Malay Heritage Centre


Undoubtedly of the most happening areas in Singapore, Kampong Gelam is where most of us head to for the many hip cafes and IG-friendly street murals. Heck, even Billie Eilish didn’t miss a chance for an OOTD when she was in town. 

But did you know there was once a palace right in the heart of Kampong Gelam? In fact, it still exists today, albeit with a different name. The former palace is now home to the Malay Heritage Centre, an institution dedicated to the Malay community’s history, culture, and contributions. 

It’s closing for restoration works until 2025, so it’s your last chance to visit the galleries from now until the end of October. But before that, here’s all you need to know about Malay Heritage Centre.

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Former home of the Johor Sultanate  



Image credit: Malay Heritage Centre

Look up the address of Malay Heritage Centre on Google Maps and you get “85 Sultan Gate.” The aptly named road once cut across Pahang Street and went straight up to Beach Road, which was a coastal road in the past. Its endpoint was the palace, Istana Kampong Gelam, that was home to the Johore Sultanate in Singapore.

Take a look at the architecture and you’ll find both traditional Malay and classical European elements. That’s because the building dates back to the 1840s, when Singapore was still a British colony. The former palace is painted in yellow, a colour representative of Malay royalty.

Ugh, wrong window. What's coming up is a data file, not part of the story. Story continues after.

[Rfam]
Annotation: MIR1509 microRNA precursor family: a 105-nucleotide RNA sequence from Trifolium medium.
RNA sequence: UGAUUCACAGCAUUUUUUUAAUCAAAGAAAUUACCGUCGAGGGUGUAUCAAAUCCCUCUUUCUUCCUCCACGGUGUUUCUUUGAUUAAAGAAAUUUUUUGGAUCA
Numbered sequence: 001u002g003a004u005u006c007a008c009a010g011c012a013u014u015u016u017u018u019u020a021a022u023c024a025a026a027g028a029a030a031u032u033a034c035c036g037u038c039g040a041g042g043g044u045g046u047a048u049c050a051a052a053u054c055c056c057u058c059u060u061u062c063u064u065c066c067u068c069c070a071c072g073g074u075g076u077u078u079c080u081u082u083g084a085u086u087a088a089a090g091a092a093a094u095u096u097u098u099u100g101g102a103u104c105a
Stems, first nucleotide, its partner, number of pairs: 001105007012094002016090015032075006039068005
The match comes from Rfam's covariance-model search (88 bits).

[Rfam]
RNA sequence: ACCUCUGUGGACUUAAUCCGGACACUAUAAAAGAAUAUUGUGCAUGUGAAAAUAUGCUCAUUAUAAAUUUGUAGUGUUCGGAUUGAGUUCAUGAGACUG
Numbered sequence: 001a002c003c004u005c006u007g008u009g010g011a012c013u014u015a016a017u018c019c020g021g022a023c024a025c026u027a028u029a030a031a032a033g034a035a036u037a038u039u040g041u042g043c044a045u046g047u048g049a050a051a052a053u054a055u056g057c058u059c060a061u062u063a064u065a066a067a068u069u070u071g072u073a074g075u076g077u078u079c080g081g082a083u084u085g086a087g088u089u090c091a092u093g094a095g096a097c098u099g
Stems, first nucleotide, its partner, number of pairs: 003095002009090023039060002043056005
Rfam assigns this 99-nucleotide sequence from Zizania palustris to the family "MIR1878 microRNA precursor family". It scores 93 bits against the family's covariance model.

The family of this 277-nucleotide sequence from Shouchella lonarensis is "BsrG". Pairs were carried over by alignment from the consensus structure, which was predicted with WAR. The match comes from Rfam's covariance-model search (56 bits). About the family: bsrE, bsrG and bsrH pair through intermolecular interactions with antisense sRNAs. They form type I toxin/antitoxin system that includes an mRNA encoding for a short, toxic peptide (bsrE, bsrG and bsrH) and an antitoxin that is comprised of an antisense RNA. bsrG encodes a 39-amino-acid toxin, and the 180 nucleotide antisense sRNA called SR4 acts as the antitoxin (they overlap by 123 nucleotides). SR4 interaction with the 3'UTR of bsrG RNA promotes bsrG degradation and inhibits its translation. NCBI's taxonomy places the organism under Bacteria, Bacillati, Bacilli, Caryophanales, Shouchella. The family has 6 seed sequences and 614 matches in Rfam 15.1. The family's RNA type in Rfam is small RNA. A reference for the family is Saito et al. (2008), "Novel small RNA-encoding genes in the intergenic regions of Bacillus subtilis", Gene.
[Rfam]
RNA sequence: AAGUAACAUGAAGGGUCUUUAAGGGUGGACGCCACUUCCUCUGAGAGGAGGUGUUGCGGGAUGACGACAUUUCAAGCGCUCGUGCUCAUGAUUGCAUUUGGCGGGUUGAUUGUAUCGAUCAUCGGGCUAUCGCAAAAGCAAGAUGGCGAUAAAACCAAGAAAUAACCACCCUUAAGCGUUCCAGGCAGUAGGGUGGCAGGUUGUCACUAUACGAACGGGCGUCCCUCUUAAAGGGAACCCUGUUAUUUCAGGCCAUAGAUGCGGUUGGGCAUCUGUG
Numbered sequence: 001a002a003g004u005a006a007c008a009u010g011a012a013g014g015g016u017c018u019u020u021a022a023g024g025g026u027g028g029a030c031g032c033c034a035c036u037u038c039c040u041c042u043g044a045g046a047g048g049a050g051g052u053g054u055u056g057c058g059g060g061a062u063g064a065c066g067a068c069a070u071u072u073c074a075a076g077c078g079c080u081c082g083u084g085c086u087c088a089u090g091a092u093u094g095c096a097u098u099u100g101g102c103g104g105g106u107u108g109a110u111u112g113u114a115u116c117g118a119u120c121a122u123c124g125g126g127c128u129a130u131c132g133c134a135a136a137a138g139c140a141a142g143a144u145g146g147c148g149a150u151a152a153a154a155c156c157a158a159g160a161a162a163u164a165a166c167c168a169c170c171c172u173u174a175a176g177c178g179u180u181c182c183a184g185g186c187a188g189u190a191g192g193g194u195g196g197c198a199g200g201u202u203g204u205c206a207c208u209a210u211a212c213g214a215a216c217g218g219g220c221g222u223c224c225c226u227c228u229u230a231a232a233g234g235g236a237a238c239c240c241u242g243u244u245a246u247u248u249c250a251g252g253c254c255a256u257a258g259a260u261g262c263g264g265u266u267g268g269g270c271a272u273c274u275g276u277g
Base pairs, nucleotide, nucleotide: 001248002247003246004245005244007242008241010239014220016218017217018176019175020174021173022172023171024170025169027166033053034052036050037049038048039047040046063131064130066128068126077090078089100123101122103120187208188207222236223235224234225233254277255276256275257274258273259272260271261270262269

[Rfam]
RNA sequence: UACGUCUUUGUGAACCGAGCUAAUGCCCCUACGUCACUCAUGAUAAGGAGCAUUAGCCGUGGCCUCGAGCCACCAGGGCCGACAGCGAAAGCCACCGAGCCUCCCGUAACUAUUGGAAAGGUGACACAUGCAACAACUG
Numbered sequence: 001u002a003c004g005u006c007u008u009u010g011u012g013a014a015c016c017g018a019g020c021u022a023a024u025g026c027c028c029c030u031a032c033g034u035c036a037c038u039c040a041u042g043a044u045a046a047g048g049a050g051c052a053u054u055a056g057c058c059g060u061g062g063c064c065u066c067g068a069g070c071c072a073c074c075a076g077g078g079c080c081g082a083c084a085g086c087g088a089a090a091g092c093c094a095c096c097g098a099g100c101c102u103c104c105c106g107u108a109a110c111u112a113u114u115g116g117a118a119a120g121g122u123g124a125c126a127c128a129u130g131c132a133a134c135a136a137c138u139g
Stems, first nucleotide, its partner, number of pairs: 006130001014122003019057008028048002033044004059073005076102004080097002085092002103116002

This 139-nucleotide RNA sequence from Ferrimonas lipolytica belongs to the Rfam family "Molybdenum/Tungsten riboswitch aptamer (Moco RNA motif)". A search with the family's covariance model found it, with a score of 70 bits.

In fact, it was commissioned by Sultan Hussein Shah’s son and heir, Tengku Mohammed Ali, who was formally recognised by the British as the Sultan of Singapore in 1855. 


Get schooled on Malay culture 



You’ll find artefacts such as archaeological finds unearthed near the former palace compounds and older editions of the Quran.
Image credit: @deriveandseek

The centre has become a prominent part of Kampong Gelam, where you’ll sometimes catch pop-up art installations and festivals taking over its grounds. But not many Singaporeans know that you can head in to explore the permanent galleries in the building, with entry free to the public.

When entering a Malay home, or any Asian home tbh, you’ll be expected to take off your shoes before entering the building. Inside, there are 6 galleries spanning 2 floors, with exhibitions that’ll teach you about Malay culture and history. They showcase stories and artefacts from the community, as well as Singapore’s own national collection.


Image credit: @deriveandseek

And if you’re someone who’s interested to learn more from the experts, take part in public guided tours from Tuesdays to Fridays at 11am, and Saturdays at 2pm


Check out Malay Heritage Centre 



Image credit: Malay Heritage Centre

Since its last major revamp in 2011, Malay Heritage Centre continues to be an institution that protects significant bits of Kampong Gelam’s history. Before it closes again for restoration at the end of October, it’s holding a festival so that Singaporeans can immerse themselves in a showcase of local Malay culture and heritage. 

Watch cultural performances, take part in craft activities and workshops where you learn how to make your own traditional sireh (betel leaf) and flower arrangements, or go behind the scenes of wayang kulit

Visit Malay Heritage Centre

Address: 85 Sultan Gate, Singapore 198501
Opening hours: Tue-Sun 10am-6pm (Closed on Mondays)
Contact: 6391 0450


Cover image adapted from: Malay Heritage Centre, @deriveandseek

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